"Appeal implies in its natural and ordinary meaning the removal of a cause from any inferior court or tribunal to a superior one for the purpose of testing the soundness of decision and proceedings of the inferior court or tribunal. The superior forum shall have jurisdiction to reverse, confirm, annul or modify the decree or order of the forum appealed against and in the event of a remand the lower forum shall have to rehear the matter and 9 comply with such directions as may accompany the order of remand. The appellate jurisdiction inherently carries with it a power to issue corrective directions binding on the forum below. ... An appeal is a process of civil law origin and removes a cause, entirely subjecting the facts as well as the law, to a review and a retrial."

(emphasis supplied)

11.  In Hari Shankar v. Rao Girdhari Lal Chowdhury [1962 Supp. (1) SCR 933], this court held :

"A right of appeal carries with it a right of rehearing on law as well as fact, unless the statute conferring the right of appeal limits the rehearing in some way as, we find, has been done in second appeals arising under the Code of Civil Procedure."

(emphasis supplied)

12.  In Shankar Ramchandra Abhyankar v. Krishnaji Dattatreya Bapat [1969 (2) SCC 74], this court referred to the statement in Story on Constitution (of United States), Vol. 2, Article 1761 that the essential criterion of appellate jurisdiction is that it revises and corrects the proceedings in a cause already instituted and does not create that cause. The appellate jurisdiction may be exercised in a variety of forms and, indeed, in any form in which the Legislature may choose to prescribe. An appeal is a process of civil law origin and removes a cause, entirely subjecting the fact as well as the law to a review and a retrial.

13.  In Sri Raja Lakshmi Dyeing Works v. Rangaswamy Chettiar [AIR 1980 SC 1253], this court held :

"Ordinarily, appellate jurisdiction involves a rehearing, as it were, on law as well as fact and is invoked by an aggrieved person. Such jurisdiction may, however, be limited in some way as, for instance has been done in the case of second appeal under the Code of Civil Procedure, and under some Rent Acts in some States."

This Court thereafter proceeded to explain the scope of revisional jurisdictional and then concluded that the question of the extent of appellate or revisional jurisdiction has to be considered in each case with reference to the language employed by the statute."

14.  Section 100 of the Code is a classic example of limiting the jurisdiction in an appeal. It specifically provides that the second appeal will be available only where there exists substantial question of law. Some enactments do not specify that the second appeal will be restricted to substantial questions of law, but incorporate section 100 of the Code by reference, in regard to appeals from appellate orders. Section 18(1) of the Telecom Regulatory Authority of India Act, 1997 is an example :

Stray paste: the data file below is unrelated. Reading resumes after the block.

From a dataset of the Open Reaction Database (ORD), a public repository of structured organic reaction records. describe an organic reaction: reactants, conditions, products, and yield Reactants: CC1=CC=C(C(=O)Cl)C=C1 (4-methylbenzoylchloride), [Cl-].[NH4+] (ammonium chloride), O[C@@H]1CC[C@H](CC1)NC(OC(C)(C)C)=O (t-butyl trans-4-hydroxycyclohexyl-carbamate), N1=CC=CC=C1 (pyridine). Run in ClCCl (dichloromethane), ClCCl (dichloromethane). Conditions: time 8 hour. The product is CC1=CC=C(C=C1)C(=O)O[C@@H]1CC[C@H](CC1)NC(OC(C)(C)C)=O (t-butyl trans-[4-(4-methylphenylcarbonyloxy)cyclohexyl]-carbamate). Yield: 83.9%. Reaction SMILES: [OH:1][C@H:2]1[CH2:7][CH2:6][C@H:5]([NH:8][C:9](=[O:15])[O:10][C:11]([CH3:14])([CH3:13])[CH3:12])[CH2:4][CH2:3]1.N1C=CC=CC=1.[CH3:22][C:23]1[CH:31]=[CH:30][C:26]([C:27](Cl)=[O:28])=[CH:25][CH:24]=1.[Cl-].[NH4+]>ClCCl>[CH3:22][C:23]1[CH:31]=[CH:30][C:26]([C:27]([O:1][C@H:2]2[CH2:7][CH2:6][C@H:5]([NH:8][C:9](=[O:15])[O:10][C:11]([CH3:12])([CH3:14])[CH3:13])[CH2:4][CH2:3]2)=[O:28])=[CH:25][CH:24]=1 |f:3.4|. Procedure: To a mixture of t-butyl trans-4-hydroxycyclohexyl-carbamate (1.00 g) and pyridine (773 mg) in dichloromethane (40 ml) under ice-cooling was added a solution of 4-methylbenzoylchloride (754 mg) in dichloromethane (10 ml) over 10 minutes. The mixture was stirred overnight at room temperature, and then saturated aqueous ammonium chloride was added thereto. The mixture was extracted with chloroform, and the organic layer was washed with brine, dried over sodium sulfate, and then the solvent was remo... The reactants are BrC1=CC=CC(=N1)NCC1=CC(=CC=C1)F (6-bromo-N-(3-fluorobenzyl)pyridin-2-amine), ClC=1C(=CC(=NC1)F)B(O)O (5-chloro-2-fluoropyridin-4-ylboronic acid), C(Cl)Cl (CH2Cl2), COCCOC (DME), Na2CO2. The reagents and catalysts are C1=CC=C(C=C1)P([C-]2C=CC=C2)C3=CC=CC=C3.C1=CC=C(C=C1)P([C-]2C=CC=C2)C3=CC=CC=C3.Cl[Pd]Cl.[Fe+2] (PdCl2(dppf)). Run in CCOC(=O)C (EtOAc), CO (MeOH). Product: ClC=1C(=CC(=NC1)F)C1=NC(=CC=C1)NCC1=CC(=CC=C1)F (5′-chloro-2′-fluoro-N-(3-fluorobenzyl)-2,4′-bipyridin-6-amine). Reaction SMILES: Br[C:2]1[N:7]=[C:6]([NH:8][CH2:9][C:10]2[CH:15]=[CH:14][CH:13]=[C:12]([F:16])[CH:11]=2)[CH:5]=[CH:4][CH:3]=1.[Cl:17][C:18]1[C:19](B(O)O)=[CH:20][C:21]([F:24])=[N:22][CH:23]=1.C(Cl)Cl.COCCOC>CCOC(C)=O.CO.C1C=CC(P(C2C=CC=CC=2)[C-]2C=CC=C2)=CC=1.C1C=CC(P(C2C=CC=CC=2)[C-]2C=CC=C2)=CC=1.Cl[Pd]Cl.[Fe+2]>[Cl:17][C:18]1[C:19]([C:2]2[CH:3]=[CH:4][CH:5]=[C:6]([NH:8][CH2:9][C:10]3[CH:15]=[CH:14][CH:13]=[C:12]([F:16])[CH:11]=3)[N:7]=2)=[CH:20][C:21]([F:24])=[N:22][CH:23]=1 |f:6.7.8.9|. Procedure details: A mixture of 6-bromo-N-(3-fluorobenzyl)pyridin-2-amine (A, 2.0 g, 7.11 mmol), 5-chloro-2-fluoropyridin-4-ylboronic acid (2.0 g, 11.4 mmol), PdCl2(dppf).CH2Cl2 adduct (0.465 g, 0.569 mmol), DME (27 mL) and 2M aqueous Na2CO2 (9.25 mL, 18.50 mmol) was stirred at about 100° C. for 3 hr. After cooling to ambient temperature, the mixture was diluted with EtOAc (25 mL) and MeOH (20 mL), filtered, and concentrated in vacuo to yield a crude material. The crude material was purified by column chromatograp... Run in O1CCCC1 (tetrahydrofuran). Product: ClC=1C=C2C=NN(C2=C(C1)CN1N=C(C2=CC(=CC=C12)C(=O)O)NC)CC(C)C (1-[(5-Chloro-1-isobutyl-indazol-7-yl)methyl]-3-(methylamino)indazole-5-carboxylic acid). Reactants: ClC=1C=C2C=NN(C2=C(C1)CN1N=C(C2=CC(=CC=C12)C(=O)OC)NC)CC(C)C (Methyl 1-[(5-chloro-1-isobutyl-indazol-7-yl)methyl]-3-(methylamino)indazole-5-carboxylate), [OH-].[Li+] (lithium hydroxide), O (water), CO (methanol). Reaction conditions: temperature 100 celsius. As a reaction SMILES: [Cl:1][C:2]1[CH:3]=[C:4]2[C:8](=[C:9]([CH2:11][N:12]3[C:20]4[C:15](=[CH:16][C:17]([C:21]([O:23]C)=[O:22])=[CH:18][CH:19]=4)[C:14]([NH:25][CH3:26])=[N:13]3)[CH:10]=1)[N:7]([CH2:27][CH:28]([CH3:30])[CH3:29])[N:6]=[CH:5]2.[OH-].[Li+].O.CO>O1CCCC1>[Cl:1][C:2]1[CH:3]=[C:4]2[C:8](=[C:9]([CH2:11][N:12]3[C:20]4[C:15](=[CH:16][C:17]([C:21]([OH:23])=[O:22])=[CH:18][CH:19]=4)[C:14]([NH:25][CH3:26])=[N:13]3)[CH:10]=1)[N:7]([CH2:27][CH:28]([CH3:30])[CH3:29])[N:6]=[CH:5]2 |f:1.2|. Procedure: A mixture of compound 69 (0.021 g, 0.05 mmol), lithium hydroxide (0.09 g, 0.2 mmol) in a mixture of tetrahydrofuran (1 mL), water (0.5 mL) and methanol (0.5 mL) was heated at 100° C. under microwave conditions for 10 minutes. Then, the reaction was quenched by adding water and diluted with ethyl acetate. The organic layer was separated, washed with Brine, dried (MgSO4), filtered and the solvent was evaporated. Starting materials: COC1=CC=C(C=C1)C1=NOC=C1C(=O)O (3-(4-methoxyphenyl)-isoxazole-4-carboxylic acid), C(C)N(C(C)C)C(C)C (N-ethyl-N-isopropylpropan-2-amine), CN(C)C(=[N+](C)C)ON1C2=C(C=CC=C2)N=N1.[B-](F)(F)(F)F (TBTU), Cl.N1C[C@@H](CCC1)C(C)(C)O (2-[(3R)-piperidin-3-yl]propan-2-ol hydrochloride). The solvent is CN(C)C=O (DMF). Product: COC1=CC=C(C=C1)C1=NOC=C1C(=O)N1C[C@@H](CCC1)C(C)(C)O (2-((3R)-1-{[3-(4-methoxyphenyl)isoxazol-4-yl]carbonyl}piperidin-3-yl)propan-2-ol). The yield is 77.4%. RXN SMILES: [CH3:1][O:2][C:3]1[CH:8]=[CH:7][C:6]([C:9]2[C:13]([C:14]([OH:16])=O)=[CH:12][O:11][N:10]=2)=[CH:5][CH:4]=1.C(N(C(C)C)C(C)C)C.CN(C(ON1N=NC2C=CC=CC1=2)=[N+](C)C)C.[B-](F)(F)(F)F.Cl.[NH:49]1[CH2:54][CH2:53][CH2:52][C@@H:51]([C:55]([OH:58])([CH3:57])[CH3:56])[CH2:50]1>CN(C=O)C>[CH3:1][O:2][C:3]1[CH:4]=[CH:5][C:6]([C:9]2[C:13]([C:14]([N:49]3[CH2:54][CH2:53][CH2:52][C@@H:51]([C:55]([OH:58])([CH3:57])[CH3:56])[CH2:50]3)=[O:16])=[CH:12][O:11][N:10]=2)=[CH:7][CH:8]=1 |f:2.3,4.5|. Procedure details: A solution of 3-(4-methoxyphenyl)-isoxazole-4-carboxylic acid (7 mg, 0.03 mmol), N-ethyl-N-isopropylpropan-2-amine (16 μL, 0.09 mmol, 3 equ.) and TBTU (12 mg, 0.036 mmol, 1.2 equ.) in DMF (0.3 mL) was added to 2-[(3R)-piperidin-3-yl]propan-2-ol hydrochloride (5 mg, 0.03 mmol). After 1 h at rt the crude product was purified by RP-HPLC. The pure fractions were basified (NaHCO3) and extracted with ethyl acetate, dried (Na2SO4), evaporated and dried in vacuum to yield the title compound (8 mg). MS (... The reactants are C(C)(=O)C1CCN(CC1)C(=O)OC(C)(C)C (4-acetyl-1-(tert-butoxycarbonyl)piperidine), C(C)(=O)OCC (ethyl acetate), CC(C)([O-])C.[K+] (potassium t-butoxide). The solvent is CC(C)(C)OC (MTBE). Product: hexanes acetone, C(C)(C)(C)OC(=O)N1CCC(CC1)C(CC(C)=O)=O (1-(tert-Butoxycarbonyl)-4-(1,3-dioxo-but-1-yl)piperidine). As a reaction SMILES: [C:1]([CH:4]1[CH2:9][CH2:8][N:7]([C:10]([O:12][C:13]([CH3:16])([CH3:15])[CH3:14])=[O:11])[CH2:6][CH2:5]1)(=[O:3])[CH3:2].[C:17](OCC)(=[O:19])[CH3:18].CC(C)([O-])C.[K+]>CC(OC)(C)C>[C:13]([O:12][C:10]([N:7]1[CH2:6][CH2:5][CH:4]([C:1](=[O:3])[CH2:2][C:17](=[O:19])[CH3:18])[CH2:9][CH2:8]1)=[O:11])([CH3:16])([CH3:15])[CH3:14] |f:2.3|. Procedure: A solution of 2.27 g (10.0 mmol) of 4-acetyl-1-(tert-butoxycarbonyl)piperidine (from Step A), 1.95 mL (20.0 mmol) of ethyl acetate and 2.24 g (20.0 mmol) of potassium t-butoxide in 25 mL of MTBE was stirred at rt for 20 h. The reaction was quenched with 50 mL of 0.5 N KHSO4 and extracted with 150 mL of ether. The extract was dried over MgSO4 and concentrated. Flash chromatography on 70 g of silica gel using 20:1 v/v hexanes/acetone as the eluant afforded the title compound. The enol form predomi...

"18. Appeal to Supreme Court - (1) Notwithstanding anything contained in the Code of Civil Procedure, 1908 (5 of 1908) or in any other law, an appeal shall lie against any order, not being an interlocutory order, 1 of the Appellate Tribunal to the Supreme Court on one or more of the grounds specified in section 100 of that Code."

Some other statutes have provisions in regard to appeals from appellate orders placing specific limitations on the extent and scope of the appellate jurisdiction by providing that a second appeal will lie only if it involves substantial questions of law or questions of law, without reference to section 100 of the Code. We may by way of illustration, refer to the following :

Section 260A of Income Tax Act, 1961.

"Appeal to High Court.

260A. (1) An appeal shall lie to the High Court from every order passed in appeal by the Appellate Tribunal, if the High Court is satisfied that the case involves a substantial question of law.

(2) The Chief Commissioner or the Commissioner or an assessee aggrieved by any order passed by the Appellate Tribunal may file an appeal to the High Court and such appeal under this sub-section shall be - (a) filed within one hundred and twenty days from the date on which the order appealed against is received by the assessee or the Chief Commissioner or Commissioner;

(b) [omitted] (c) in the form of a memorandum of appeal precisely stating therein the substantial question of law involved.

(3) Where the High Court is satisfied that a substantial question of law is involved in any case, it shall formulate that question.

(4) The appeal shall be heard only on the question so formulated, and the respondents shall at the hearing of the appeal, be allowed to argue that the case does not involve such question:

Provided that nothing in this sub-section shall be deemed to take away or abridge the power of the Court to hear, for reasons to be recorded, the 1 appeal on any other substantial question of law not formulated by it, if it is satisfied that the case involves such question.

(5) The High Court shall decide the question of law so formulated and deliver such judgment thereon containing the grounds on which such decision is founded and may award such cost as it deems fit.

(6) The High Court may determine any issue which - (a) has not been determined by the Appellate Tribunal; or (b) has been wrongly determined by the Appellate Tribunal, by reason of a decision on such question of law as is referred to in sub-section (1).

(7) Save as otherwise provided in this Act, the provisions of the Code of Civil Procedure, 1908 (5 of 1908) relating to appeals to the High Court shall, as far as may be, apply in the case of appeals under this section.